You’ve probably checked your analytics software to see where the traffic is coming from. You may have been surprised to see how much of it comes from places like Brazil, Russia and India. There are huge emerging markets all over the world and internet use is becoming increasingly widespread each year. But just because someone on the other side of the world has clicked on a link to your blog or found it through a search engine, doesn’t mean they will understand any of the content.

Whether you are looking for lead generation or if you simply want people to benefit from reading the content you spend so much time creating, the best way to ensure that they understand it is to offer a translated version. Many blogging platforms such as Blogger and WordPress, now offer easy to implement translation options. These are widgets that can be added to the site using the drag and drop CMS, and are generally powered by the extremely handy Google Translate software.

If ever you’ve found yourself perusing the more exotic corners of the internet and have encountered a page in an unfamiliar language, then you might have seen the handy option to translate the page using Google Translate. Though pleasingly convenient, it is quite apparent to anyone who has used it that Google Translate does not produce the most accurate of translations. This is absolutely fine if all you need is a hand with navigation, trying to find the contact page on an Arabic site can be daunting, but Google Translate is great for this and checking products on e-commerce sites for example. But if you actually need to understand the details of an article or the main text on a website, then Google Translate will probably just confuse things.

For example, if you translate the question, “Hey, are you busy tonight?” into German, you get “, bist du damit beschäftigt heute abend?” Which translated literally means, “Hey, are you busy with this tonight?” Google Translate just added the “with this” part for no apparent reason and thereby changed the meaning of the question. Clearly you can’t rely on Google Translate for any important translation. The alternative is localisation and website translation.

This might sound like a superfluous effort. It might not even seem relevant to your business model, but you’d be surprised how much more traffic you could gain. Just from looking at analytical software, you can determine what proportion of your existing traffic comes from non-English speaking countries. If you know that Spanish speakers are trying to read your website before there are proper translations, then imagine the potential increase in visitors after you’ve had the website professionally translated into Spanish.

The numbers show just how valuable localisation is in the globalised marketplace. Arabic is the fastest growing online language but many businesses are yet to invest in Arabic localisation services. There are more than 290 million Arabic speakers in the world, yet Arabic online content is at only 3% of the total.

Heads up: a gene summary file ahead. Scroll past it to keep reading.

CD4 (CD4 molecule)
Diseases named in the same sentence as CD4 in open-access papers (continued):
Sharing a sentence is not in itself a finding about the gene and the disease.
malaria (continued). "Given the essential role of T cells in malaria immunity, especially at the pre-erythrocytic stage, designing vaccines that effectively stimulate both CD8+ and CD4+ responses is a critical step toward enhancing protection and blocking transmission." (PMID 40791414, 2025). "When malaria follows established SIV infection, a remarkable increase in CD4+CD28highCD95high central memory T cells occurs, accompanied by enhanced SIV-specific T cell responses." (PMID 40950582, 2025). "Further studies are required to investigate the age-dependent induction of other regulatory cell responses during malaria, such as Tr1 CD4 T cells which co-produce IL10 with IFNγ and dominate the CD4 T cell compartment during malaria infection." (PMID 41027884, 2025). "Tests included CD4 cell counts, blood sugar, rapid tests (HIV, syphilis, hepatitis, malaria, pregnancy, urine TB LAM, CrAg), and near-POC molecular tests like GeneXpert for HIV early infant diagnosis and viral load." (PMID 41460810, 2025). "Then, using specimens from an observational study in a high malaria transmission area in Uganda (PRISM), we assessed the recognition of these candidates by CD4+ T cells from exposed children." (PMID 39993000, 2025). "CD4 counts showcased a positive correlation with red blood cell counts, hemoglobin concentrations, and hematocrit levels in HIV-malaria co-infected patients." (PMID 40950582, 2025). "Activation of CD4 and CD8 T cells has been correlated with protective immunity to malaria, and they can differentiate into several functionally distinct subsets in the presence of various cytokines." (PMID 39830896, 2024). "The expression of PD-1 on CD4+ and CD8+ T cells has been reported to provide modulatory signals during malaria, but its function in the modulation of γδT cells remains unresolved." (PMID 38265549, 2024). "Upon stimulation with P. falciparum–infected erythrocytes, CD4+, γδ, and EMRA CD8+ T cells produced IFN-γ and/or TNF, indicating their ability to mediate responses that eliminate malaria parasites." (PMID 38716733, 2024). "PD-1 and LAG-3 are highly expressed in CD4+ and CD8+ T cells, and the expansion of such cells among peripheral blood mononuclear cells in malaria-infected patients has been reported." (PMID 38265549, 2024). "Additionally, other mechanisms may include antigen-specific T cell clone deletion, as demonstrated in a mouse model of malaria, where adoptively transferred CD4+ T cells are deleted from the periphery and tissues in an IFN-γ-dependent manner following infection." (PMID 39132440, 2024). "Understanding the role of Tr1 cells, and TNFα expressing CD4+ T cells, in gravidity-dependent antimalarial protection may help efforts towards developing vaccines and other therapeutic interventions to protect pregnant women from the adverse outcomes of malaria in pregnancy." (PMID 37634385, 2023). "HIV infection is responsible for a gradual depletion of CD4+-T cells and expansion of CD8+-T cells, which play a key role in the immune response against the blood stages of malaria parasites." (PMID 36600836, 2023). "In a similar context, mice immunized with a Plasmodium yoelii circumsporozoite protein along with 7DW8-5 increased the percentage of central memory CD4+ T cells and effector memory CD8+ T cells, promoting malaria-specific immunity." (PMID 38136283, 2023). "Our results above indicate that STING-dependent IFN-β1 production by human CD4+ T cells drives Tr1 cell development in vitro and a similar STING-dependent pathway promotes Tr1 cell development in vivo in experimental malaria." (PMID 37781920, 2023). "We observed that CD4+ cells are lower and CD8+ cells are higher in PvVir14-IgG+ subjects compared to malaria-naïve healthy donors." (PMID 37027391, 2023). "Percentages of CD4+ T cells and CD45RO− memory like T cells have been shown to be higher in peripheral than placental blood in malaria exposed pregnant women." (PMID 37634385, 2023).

Localisation isn’t just about having your website or social media copy translated into another language. It also involves cultural considerations. There is such great cultural diversity in the world so words and terms have a myriad of double meanings and connotations that are not always directly translatable. A poorly translated advertising campaign can have devastating effects on a brand’s reputation abroad, like when Pepsi’s slogan,”Come alive! You’re in the Pepsi generation.” Was translated into Chinese in such a way that implied Pepsi could bring ancestors back from the dead. Obviously this did not have a positive effect on sales in China. A similar mistake was made when KFC’s famous slogan “finger licking good” was translated into Chinese as “eat your fingers off.”

A professional translator will be familiar with the culture of the people speaking the target language and will pick up on the kinds of things that sound weird in direct translation. It’s their job to offer an equivalent term that won’t offend readers or make your website or company seem absurd. This is something that Google Translate can’t guarantee yet. So while you’re waiting for the perfect free translation software to emerge, you can either let the world pass your website by or look into localisation services and how they can increase traffic to your site.

About the Author: Thomas Rowsell is a professional copywriter, journalist and film maker. He is employed by the Empower Digital Marketing agency. www.empowerdigitalmarketing.com .


How to Get the World to Read Your Blog contributed by Rowsell Thomas

About the Author: Thomas Rowsell is a professional copywriter, journalist and film maker. He is employed by the Empower Digital Marketing agency. www.empowerdigitalmarketing.com .

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